posted on Oct, 1 2006 @ 10:34 AM
I more see it as Frank Borman so succinctly put it, "A failure of imagination." (Re: The Apollo Fire Senate Investigation. This goes beyond the
realm of "just a bad battery batch" to that of "bad battery batches".
I'd also add that the sealing tooling for such batteries (crimp-rolled) may wear with time making for a higher potential failure rate... Q&A testing
seems to have been an afterthought... or at least not held in high enough regard to matter and as time passed it may have been buried by legal
considerations and constraints.
There are other battery manufacturers with a pedigee less than that of the perceived manufacturing quality of Sony who do make a similar cell casement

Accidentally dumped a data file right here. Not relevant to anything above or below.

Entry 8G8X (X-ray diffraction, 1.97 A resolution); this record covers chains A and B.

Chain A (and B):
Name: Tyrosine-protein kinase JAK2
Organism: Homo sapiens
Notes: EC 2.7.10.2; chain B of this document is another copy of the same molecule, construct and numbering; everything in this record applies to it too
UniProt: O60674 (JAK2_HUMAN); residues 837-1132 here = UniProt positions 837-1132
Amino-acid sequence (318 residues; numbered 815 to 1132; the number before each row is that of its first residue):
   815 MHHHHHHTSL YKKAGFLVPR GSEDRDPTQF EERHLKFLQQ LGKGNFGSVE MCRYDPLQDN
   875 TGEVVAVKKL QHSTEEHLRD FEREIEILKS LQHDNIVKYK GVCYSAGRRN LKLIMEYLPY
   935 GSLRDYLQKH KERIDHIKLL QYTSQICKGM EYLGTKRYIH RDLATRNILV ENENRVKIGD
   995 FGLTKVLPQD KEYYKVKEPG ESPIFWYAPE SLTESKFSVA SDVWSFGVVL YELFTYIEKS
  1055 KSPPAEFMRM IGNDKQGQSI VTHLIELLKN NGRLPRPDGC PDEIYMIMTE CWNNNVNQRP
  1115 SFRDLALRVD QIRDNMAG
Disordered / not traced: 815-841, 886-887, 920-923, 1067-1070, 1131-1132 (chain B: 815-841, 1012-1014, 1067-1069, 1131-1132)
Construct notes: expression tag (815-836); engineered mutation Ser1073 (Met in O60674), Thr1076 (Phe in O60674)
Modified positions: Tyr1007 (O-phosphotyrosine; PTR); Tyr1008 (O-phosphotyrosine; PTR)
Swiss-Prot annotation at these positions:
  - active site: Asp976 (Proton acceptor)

for a whole wide variety of "stuff".
As was mentioned once the battery cell(s) get hot enough they can leak and that interaction with air creates a chemical fire and an electrical fire in
Even if the cells were sealed better (to a higher pressure and to a lower pressure) wouldn't that potentially make them less likely "to go off" or
is it just a more energetic release if it was to fail?
It would seem prudent at our offices to have battery use only allowed when the machines are actively tended by a user while moving from office to
meeting rooms all other laptops that need to be "up" and unattended will run on AC only. Even that's not without some risk owing to the numbers of
fire-hazard related recalls of such adapters and cords from Dell, Sony, HP/Compaq, IBM etc...
I wonder if we'll see a massive dumping of battery stocks currently in use and in-channel at fire-sale prices followed by a squeeze on supply and
raising prices ultimately for the same defective junk with a Q&A label saying "Tested OK: Inspector 13"? Wink, wink, nod, nod, nudge, nudge,
[edit on 1-10-2006 by V Kaminski]